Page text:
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Tips and Techniques

Blame It On Altitude


Living up a mile high or more causes culinary headaches for aspiring home cooks and restaurant chefs alike. Boiling pasta is a challenge. A restaurant in a Colorado ski resort dropped soufflés from the menu because they collapse. At high altitude, basic cooking skills have to be relearned.

Does this mean you should leave your oven mitts at home on a Western ski vacation or a camping trip in the Rockies? Maybe, but not because of cooking…

Here's the good news. You can make pasta and bake breads, cookies and chocolate soufflés, too. But be ready to adjust your favorite recipes. And you'll need plenty of this ingredient: patience.

Mile-High Kitchen

In a place like Colorado - where Denver stands at 5,280 feet - liquids evaporate more quickly. Also, water boils at a lower temperature, because the air pressure is lower. At 8,000 feet, water hits a full boil at 196 degrees versus 212 degrees at sea level.

What's that mean when you plant yourself in front of the stove?

Pasta takes longer to cook. Just getting the water to resume its boil after you've dumped in the linguine or rigatoni or spaghetti is a trick. Solution: Keep the pot mostly covered to get the water going again.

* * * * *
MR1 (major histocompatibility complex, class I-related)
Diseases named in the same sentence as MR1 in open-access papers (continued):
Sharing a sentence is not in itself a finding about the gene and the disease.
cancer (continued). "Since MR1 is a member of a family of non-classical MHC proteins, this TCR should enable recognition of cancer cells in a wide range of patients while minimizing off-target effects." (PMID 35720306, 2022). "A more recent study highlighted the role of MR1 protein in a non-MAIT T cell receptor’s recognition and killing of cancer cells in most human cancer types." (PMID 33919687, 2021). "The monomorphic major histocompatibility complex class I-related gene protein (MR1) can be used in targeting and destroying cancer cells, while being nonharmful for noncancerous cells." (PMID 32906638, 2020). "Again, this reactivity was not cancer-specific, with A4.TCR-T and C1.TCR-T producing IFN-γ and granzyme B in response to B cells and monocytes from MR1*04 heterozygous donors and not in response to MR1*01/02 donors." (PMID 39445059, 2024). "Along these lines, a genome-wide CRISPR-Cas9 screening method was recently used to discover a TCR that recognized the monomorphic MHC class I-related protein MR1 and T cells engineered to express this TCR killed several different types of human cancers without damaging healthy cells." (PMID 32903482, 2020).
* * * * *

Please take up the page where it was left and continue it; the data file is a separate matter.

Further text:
Because liquids evaporate more quickly, you have to adjust the proportions.

You also have to reduce leavening agents such as baking powder to prevent cake batters from rising too much and collapsing. Revving the oven a bit more helps, too.

Yeast breads rise more quickly. An Italian Ciabatta bread takes just 1-1/4 hours to double in size when rising, versus a typical two hour rising time at sea level.

Here are some high-altitude pointers to make cooking less rocky

  • Be aware that yeast breads rise more quickly.
  • Avoid using extra-fine sugar.
  • When boiling foods such as pasta, keep the pot mostly covered to ensure water boils.
  • Use fresh flour, there's no advantage to using high-altitude flour.
FoodFit Tips

Beat the altitude with these tips:

At 4,000 to 6,000 feet:

  • Decrease sugar 1/2 teaspoon per cup for each 1,000 feet rise in elevation.
  • Decrease baking powder, soda or cream of tartar by 1/4 of given amount.
  • Increase liquid 2 to 3 tablespoons per cup. (Use smaller amount if two measurements are given.)

Higher than 6,000 feet:

  • Decrease baking powder 1/4 teaspoon for each teaspoon.
  • Boost liquid 2 to 4 tablespoons per cup.
  • Reduce sugar 1/4 cup for each cup.
  • Raise baking temperature 10 to 15 degrees.

(Source: "Colorado Cache Cookbook", the Junior League of Denver.)

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